May 2006
Volume 47, Issue 13
ARVO Annual Meeting Abstract  |   May 2006
PC Simulator for Ocular Pharmacokinetics: Virtual Ocular PK
Author Affiliations & Notes
  • K.J. Tojo
    Biochemical Science and Bioinformatics, Kyushu Natl Inst of Technology, Fukuoka, Japan
  • Footnotes
    Commercial Relationships  K.J. Tojo, None.
  • Footnotes
    Support  None
Investigative Ophthalmology & Visual Science May 2006, Vol.47, 5085. doi:
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      K.J. Tojo; PC Simulator for Ocular Pharmacokinetics: Virtual Ocular PK . Invest. Ophthalmol. Vis. Sci. 2006;47(13):5085.

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      © ARVO (1962-2015); The Authors (2016-present)

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Purpose: : 1) To develop PC simulator for analyzing the ocular pharmacokinetics and pharmacodynamics following a variety of ocular drug delivery systems. 2) To predict the local concentration distribution in the eye including anterior and posterior aqueous chambers, lens, vitreous body and the other tissues. 3) To compare the calculated concentration profiles following various ocular drug deliveries with the in vivo animal and clinical data.

Methods: : A pharmacokinetic model of ocular drug delivery has been developed for describing the elimination and distribution of ocular drugs in the eye. The model, based on Fick’s second law of diffusion, assumes a modified cylindrical eye with three pathways for drug transport across the surface of the eye: the anterior aqueous chamber, the posterior aqueous chamber and the retina/choroids/scleral membranes covering the vitreous body. The model parameters such as the diffusion coefficient and the partition coefficient in various eye tissues were evaluated from the in vitro membrane penetration experiments using a side–by–side diffusion cell system.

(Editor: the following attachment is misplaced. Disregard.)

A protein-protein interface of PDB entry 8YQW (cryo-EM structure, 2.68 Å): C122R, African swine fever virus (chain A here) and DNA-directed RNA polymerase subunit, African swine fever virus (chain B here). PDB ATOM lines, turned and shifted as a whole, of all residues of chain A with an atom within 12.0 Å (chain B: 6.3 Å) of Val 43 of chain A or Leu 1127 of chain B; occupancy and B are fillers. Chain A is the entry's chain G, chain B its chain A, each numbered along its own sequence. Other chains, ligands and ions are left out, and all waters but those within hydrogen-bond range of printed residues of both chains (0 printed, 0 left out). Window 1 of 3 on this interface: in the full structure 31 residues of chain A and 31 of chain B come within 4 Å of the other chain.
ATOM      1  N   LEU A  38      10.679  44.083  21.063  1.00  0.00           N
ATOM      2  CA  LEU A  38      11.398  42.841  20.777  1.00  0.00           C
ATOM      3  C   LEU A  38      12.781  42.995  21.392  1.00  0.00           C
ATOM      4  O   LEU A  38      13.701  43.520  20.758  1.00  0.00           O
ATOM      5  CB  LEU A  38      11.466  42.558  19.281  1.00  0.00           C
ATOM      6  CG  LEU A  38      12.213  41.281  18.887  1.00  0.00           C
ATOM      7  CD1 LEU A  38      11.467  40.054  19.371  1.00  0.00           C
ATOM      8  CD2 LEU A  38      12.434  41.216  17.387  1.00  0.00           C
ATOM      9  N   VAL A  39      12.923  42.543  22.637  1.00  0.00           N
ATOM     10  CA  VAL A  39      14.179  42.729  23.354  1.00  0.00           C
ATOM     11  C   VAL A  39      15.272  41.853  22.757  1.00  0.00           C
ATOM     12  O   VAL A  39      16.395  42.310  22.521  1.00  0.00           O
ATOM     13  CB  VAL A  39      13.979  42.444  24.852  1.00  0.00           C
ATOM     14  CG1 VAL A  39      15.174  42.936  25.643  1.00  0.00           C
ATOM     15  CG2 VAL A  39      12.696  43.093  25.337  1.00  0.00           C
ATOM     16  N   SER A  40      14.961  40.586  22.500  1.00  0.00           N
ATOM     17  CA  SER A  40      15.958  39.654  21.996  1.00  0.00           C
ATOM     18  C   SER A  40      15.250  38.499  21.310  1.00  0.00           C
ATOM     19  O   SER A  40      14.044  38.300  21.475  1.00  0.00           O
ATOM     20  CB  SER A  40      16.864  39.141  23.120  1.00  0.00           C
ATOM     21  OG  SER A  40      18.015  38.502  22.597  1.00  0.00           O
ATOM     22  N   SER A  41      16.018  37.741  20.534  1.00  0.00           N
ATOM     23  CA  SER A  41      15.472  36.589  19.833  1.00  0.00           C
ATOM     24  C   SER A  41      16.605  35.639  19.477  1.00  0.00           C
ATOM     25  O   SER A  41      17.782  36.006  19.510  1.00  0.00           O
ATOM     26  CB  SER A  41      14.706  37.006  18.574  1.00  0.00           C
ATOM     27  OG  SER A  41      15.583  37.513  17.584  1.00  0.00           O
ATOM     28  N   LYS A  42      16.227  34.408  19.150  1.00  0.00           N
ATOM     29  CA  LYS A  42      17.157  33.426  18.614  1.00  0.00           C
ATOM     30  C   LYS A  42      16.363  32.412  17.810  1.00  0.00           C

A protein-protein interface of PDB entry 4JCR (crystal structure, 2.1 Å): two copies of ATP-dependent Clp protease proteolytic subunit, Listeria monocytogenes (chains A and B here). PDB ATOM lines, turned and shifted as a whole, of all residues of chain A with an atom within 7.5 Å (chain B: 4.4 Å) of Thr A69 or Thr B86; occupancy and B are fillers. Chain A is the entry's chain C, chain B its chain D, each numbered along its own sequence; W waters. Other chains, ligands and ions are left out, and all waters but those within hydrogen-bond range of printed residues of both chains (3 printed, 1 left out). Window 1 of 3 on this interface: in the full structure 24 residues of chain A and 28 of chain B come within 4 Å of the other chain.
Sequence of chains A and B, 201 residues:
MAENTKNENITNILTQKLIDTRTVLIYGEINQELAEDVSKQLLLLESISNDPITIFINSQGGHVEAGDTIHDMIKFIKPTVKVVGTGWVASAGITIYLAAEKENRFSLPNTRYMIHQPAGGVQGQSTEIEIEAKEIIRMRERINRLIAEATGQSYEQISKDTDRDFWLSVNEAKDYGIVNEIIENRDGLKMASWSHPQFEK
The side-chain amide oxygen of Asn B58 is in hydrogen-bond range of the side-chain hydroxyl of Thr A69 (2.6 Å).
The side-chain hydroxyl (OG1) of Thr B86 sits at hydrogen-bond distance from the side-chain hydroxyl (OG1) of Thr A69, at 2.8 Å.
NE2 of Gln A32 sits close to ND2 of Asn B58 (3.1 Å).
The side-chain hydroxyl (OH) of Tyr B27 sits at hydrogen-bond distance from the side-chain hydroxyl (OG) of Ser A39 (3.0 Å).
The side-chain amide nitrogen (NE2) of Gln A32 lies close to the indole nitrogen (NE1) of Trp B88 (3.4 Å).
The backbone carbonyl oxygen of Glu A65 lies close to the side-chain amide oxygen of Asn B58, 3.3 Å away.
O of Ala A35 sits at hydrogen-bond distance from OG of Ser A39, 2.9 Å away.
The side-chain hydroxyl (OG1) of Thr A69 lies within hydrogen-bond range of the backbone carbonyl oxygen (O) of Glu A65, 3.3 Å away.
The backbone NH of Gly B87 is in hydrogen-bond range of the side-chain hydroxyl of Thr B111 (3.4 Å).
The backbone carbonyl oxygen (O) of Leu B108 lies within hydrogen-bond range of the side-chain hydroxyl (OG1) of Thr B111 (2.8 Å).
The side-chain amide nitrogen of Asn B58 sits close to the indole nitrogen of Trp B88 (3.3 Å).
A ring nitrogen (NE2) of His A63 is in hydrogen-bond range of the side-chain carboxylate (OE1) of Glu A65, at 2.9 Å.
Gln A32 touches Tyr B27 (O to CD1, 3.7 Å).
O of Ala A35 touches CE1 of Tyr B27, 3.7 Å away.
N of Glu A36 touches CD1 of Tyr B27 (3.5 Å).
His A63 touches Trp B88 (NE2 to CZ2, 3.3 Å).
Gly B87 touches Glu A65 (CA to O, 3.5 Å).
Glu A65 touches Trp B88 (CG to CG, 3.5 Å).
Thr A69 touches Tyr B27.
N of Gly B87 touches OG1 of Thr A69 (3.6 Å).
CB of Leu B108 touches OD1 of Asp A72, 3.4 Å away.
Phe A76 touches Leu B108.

Results: : The drug concentration distribution in the eye was well described by the present model for both topical instillation and systemic administration. The diffusion coefficient and the partition coefficient in the ocular tissues were determined from the in vitro penetration experiment using animal models including rabbit, bovine and pig. With the model parameters, the present ocular pharmacokinetic model can be used for evaluating the clinical performance of various ocular drug delivery systems.

Conclusions: : The present computational "virtual eye" approach is useful to simulate the effects of various factors not only for the delivery system design but for the physiological or individual differences of the eye. Using this computer model, we may be able to reduce significantly both in vivo animal experiments and clinical trials by designing a rational and effective protocol for clinical studies.

Keywords: pharmacology • cataract • age-related macular degeneration 

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